Not to be defeated by silly things like laws, Schmidt and Winston decide to wade off the coast on a beach to find the elusive “endangered” lionfish. I find the show essentially promoting violating protection acts more than a little upsetting, and the idea that they would find a rare fish by wading ankle deep off the coast is just silly. But then, poor Schmidt chases after what he thinks is a lionfish, and instead manages to get stung in the face by a jellyfish — perhaps just desserts for his flagrant attempt at law-breaking. And then the writers screw things up even more.
As the intense pain radiates from his sting, Schmidt begs Winston to pee on him, which science has shown doesn’t help at all. I get the character believing in a much-propagated bad remedy, but later, they make reference to the “paramedic’s urine” fixing the problem — a paramedic would NEVER pee on a jelly sting! They might have used vinegar or dilute acetic acid to rinse off any unfired tentacle cells, if jelly stings were common in the area and they had it on hand. But pee on a patient? Not a chance.
But the writers aren’t done messing things up yet. While Schmidt sleeps off the pain, Cece brings him a lionfish that she acquired through ‘shady model connections’, and Winston convinces her to leave before Schmidt wakes. Upon seeing the fish, Schmidt realizes that it wasn’t really about the fish after all, and decides to let it go. He and Winston return to the beach, where Schmidt grabs the lionfish and attempts to throw it back into the sea.
Yes, you read that right. He grabs a lionfish, barehanded, and flings it. Though the writers have focused an entire show on lionfish, they don’t mention once that these fish, like the jellies, possess a potent and painful venom. Lionfish are one of the most venomous fish in the world, and the pain of their sting has been described as “just short of driving oneself completely mad.” The writers so completely ignore this fact that they have Schmidt grab a lionfish bare-handed. This is more than a slight oversight. You think the jelly sting hurt, Schmidt? Go ahead, grab a lionfish bare-handed. I dare you.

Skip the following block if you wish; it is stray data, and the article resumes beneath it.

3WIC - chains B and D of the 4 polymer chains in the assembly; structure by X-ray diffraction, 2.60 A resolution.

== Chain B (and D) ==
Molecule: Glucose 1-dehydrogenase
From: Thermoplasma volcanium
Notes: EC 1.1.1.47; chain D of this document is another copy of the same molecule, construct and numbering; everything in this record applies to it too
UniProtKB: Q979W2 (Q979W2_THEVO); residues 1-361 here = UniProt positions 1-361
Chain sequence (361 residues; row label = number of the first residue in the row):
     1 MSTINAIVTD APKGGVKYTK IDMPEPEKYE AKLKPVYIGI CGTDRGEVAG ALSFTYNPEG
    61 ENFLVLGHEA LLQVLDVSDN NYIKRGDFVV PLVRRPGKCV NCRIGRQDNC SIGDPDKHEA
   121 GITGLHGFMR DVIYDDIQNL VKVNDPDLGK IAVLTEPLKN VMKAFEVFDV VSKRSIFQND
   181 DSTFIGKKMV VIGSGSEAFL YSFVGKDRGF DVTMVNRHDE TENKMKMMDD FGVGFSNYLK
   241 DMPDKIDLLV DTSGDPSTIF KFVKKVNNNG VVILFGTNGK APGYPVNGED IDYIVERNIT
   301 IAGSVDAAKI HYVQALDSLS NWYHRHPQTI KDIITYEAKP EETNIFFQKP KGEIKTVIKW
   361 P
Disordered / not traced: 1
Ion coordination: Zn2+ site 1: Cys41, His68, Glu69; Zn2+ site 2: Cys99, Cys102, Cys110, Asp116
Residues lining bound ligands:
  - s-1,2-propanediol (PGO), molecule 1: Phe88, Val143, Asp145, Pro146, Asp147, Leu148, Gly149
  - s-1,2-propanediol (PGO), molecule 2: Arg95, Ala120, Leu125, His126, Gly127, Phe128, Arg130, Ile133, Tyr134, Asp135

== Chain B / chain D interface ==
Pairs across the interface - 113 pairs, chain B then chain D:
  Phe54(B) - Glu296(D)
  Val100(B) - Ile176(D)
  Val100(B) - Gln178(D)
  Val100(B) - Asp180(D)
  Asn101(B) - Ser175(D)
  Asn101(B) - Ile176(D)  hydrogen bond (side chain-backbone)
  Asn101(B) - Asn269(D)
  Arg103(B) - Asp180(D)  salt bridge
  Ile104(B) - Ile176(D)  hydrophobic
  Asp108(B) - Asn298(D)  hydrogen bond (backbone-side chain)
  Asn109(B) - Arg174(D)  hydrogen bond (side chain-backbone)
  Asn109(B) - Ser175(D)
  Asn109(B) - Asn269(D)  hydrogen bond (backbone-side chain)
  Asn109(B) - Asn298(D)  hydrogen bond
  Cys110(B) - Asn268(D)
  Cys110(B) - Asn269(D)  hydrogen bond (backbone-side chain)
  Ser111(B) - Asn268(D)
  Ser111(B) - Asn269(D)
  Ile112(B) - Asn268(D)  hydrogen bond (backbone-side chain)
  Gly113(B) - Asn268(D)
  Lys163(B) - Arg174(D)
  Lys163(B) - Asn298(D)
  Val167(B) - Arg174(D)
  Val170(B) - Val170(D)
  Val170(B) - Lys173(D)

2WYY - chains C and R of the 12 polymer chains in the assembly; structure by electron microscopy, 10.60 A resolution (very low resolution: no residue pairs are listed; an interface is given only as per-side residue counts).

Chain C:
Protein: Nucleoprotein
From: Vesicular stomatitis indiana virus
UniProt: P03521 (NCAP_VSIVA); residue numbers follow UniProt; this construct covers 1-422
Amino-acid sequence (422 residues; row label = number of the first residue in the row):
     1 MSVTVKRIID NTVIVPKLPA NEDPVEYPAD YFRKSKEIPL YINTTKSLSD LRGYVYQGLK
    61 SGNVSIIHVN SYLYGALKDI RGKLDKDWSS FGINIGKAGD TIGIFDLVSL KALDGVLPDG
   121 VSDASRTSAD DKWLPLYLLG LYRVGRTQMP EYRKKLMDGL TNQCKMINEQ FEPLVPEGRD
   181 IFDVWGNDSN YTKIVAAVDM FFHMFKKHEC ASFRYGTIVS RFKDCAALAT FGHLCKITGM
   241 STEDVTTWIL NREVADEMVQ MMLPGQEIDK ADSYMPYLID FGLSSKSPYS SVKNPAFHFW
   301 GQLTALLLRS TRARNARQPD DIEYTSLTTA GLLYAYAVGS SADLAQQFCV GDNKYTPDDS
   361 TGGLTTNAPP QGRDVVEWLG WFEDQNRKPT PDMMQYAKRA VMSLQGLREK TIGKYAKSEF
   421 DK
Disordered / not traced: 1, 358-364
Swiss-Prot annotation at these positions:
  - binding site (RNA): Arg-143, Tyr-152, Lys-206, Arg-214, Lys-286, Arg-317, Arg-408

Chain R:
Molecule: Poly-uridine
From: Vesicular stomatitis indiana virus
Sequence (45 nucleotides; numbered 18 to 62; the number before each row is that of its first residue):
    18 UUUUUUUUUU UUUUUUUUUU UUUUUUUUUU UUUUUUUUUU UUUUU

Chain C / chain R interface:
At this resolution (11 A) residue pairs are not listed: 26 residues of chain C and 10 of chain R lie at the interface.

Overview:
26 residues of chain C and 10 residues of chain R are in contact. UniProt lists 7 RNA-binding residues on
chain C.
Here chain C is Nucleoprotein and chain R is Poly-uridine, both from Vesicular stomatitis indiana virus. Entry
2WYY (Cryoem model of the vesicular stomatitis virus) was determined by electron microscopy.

But worse, they end the night with Schmidt doing exactly what caused the disastrous invasion of the Atlantic in the first place. Schmidt ‘releasing’ the lionfish off the LA coast in the last scene is EXACTLY the what led to the invasion, and exactly what scientists DON’T want people doing. Lionfish might not be found off California right now, but that doesn’t mean they won’t ever be. The devastating invasion of the Atlantic has spooked scientists, who now fear that the aquarium trade in California might lead to a similar invasion in warmer areas, like San Francisco and — oh yeah — Los Angeles. Over 11 million non-native aquarium species including lionfish pass through those two ports every year. Lionfish escapes or releases from the aquarium trade may doom California’s marine ecosystems to the same fate as the Caribbean and Atlantic.
I know TV shows write for story rather than accuracy, but you think they’d have done even a meager amount of research on the fish they feature so prominently. Instead of highlighting an important conservation issue, the show practically promotes the kind of behavior that leads to localized extinctions (poaching of threatened species) AND devastating invasions (releasing aquarium fish) in under 30 minutes. There is simply no excuse.
New Girl still shots from TV.com